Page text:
When I was in middle and high school I spent a lot of time home alone. My mom worked crazy hours and my older brother joined the Air Force when I was in 8th grade. A million nights home alone will lead you past boredom. While I always kept the TV on so I didn’t feel alone I rarely watched it. (A habit I often fall back on today, to the annoyance of Kristen.) And there’s only so many nights in a row you can play video games before the loneliness of solo gameplay sets in.
In fact, there comes a point where boredom leads to creativity. Creative with things you can do alone.
In those years I would take as long as I possibly could to eat meals. I’d take forever to cook it. Or I’d cook it out of order or one thing at a time. Anything to make it last longer and give me something to do.
One little food oriented fascination I had was with communion. I don’t know why but I’d play around with communion elements. I’d tear bread, or a tortilla, or a tortilla chip… and mimic the motions of communion that we’d do in church. I’d recite the verses, dip the bread, the whole nine yards.
I wasn’t mocking it and it wasn’t quite the real thing. Actually, I used to worry that it was sacrilegious. And I would never have told a soul about this back then. In fact, I’m a little nervous about writing about it today.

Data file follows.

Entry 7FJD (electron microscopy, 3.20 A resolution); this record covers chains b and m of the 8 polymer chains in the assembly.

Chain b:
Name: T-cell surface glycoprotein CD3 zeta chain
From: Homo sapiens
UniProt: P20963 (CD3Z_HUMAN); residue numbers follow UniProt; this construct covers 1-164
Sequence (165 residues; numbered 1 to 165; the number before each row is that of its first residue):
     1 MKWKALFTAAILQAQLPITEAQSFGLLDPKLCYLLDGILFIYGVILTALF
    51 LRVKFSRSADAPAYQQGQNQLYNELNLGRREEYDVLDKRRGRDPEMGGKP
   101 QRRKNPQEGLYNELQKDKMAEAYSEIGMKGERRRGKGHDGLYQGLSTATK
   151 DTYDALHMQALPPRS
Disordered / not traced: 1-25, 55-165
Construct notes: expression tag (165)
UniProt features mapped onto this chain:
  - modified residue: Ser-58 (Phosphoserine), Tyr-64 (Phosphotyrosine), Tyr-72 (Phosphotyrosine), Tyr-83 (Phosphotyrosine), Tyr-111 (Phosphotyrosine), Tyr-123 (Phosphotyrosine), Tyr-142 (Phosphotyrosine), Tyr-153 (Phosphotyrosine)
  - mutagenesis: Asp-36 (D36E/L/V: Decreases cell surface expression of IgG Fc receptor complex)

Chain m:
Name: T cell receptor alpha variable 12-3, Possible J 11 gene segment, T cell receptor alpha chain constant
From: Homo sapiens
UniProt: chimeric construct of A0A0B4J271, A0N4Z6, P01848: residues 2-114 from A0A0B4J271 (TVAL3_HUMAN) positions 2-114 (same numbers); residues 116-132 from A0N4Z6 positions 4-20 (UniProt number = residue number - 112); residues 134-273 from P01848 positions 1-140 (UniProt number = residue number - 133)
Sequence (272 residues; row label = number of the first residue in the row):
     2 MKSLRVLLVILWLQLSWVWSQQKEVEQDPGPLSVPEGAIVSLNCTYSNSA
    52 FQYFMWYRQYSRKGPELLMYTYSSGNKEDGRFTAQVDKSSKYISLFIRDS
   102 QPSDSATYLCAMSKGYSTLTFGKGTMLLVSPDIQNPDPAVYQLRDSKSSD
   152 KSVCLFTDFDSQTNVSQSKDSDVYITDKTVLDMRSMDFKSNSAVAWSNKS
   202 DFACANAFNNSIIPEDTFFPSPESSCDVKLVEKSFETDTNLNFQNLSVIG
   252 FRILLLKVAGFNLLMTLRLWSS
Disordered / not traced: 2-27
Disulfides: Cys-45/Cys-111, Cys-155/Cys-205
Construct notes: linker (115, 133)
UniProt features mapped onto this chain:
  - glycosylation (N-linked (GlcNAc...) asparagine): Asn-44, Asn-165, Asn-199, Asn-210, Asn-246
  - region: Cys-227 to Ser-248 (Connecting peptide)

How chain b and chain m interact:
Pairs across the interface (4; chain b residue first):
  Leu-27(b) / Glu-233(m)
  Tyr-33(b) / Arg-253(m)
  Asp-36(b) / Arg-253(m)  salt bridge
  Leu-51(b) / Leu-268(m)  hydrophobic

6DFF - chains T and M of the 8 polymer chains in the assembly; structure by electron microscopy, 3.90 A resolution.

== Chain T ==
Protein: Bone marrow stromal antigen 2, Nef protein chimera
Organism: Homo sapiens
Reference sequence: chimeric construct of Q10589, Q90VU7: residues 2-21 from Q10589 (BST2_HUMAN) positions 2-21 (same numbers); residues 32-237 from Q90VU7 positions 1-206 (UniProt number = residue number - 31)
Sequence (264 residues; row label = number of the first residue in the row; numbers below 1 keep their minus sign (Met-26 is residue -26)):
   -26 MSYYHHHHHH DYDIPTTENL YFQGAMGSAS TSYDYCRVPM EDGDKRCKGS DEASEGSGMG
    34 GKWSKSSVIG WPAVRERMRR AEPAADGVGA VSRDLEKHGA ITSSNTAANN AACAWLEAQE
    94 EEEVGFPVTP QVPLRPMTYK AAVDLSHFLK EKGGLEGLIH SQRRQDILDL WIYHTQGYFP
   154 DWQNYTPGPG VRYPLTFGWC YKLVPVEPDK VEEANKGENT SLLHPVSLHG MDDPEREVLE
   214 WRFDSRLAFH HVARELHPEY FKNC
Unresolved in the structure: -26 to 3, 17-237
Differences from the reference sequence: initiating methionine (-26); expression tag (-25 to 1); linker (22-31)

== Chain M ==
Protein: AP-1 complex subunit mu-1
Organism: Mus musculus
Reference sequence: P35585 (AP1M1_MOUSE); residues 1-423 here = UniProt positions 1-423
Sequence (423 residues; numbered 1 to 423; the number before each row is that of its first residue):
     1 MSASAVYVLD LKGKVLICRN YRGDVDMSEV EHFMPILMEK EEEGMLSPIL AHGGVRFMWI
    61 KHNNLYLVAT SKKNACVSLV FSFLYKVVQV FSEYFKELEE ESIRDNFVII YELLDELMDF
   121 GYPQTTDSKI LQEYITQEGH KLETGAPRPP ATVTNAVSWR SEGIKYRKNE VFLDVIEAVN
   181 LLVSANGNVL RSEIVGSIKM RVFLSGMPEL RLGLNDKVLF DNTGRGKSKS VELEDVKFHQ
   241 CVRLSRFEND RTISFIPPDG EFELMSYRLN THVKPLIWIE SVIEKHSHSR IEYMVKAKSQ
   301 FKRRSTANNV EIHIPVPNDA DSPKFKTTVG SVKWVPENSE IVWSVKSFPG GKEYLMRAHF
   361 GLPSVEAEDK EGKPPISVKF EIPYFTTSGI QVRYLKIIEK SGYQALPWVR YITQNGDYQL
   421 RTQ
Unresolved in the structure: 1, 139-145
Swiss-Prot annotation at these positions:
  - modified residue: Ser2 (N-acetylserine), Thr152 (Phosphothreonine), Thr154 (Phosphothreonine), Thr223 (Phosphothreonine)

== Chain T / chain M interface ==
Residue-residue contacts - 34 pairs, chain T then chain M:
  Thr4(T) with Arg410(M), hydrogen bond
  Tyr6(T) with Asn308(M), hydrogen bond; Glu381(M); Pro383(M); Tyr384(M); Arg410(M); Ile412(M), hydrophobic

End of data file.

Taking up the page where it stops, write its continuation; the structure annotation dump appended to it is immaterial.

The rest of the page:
Here’s the thing: It wasn’t really communion. Sure, it was the motions of communion. I got a certain feeling during communion at church, one worth trying to replicate.
But you can’t do communion alone. Even if you nail the elements and the words and everything. Because you can’t do communion alone.
The very word communion has the same root word as community, with a different suffix. Just like you can’t be in a community alone you can’t experience communion alone.
This is something for those of us in evangelicalism to wrestle with. We have a personal pronoun issue. Our relationship with Jesus is about communion, not ourselves. Communion with the Father, communion with the Son & Holy Spirit, and communion with one another. It isn’t about you it’s about we.
I’ve often found the way we evangelicals do communion to be a lonely shadow of the experience found in other types of churches. We have reshaped communion into being about me and my relationship with Jesus, uncomfortably giving space to create a private moment, instead of allowing communion to be about a communal thing, our collective relationship with Jesus.
Satan wants nothing more than us to look out for our own best interests. Never forget the table. The table drives us to communion.
Photo by Pierre Porte via Flickr (Creative Commons)